Disclosure and confidentiality

This section is in some sense a preliminary to Part 5: Protecting your idea . The dangers of disclosure are real, and need to be taken seriously as soon as you start thinking about your invention. But it is important to understand that protecting your idea against disclosure is not quite the same as protecting your idea against infringement.

Protecting your idea against disclosure depends largely on your own common-sense measures, which you should take from the day you first think of your idea. Protecting your idea against infringement depends largely on the correct use of formal legal procedures when the time is right to use them. This is why Parts 1-4 precede Part 5!

(An exception is Part 5 > Confidential information and non-disclosure agreements, which it may be helpful to read in conjunction with this section.)

Assessing the risk of disclosure

Disclosing an idea without adequate legal protection is always dangerous. The main risks are:

  • Someone may use knowledge of your idea for their own gain - which usually means your loss.
  • Disclosure now may prevent you from obtaining a worthwhile patent later.

In the very earliest stages of an idea, the problem for many inventors is twofold:

  • It is usually inadvisable to apply too early for a patent. The timing of a patent application can be critical - see Part 5 > The patenting process.
  • Yet in order to make progress with an invention, some disclosure may be unavoidable.

How then should you protect your idea in the early stages of its development?

Disclosure risks fall broadly into two categories:

  • Disclosure to individuals during private meetings
    This type of risk is controllable as long as you take a few basic precautions, detailed below.
  • Public disclosure
    The dangers here are less obvious. Particularly problematic areas are:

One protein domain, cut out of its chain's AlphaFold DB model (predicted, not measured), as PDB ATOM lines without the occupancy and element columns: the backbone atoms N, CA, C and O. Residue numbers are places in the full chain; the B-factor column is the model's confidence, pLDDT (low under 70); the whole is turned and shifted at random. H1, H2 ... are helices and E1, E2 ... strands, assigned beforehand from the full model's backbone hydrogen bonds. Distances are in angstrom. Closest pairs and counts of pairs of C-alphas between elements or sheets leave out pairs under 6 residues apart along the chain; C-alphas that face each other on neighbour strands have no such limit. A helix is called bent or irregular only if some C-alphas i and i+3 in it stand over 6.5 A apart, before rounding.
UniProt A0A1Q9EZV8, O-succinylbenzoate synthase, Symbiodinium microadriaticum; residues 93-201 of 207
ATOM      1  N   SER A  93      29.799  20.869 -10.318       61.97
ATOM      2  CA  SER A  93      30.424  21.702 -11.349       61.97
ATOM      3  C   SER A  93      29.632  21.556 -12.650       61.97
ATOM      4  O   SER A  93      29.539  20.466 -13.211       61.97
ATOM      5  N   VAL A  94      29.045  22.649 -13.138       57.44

• Media publicity and competitions. Both may be useful after you have legally protected your idea but definitely not before it.
    • Inventions which originate as student projects - especially if there is a requirement to exhibit or publish your work. Teaching staff often do not understand that any form of public display of an idea legally constitutes disclosure and can have serious consequences.

Who can you trust?

You should be safe disclosing details of your idea to people whose professions require them to observe confidence in all dealings with clients. This includes patent attorneys, other legal professionals, EPO and national IP office personnel. It should also include public servants such as business or technology advisers and funding scheme administrators.

When dealing with anyone else - companies in particular - you should disclose nothing without at least (a) a signed non-disclosure agreement (NDA) and (b) free forms of legal protection in place, such as copyright or unregistered design right (detailed in Part 5 ).

Disclosure strategy

You should try to avoid:

  • Obsessive secrecy.
  •  A demand for payment before disclosing any detail of your idea.

Few people will be willing or able to help you if you use such negative tactics. Instead:

  • Before talking to companies or individuals not bound by confidentiality (either a professional code or a signed NDA), decide exactly how much you can tell them without describing the inventive parts of your idea. Revealing broadly what it is (‘It is a novel mousetrap') may be safe; revealing what makes it novel is dangerous.
  • The more you discuss the technical aspects of your idea, the greater the risk of disclosing secrets. Try instead to focus your presentation on the competitive benefits of your invention: for example, ‘It is cheaper', ‘It is more reliable', ‘It is easier to use'.
  • Be diplomatic but firm about your need to restrict disclosure. If the people you are talking to want more detail from you, insist that they sign your NDA. If they refuse to sign, walk away! Even if they do sign, disclose as little as possible.
  • Even if protected by an NDA, be very careful what you reveal to experts in your field of invention. They may need only one or two small details to guess the unique features of your invention.

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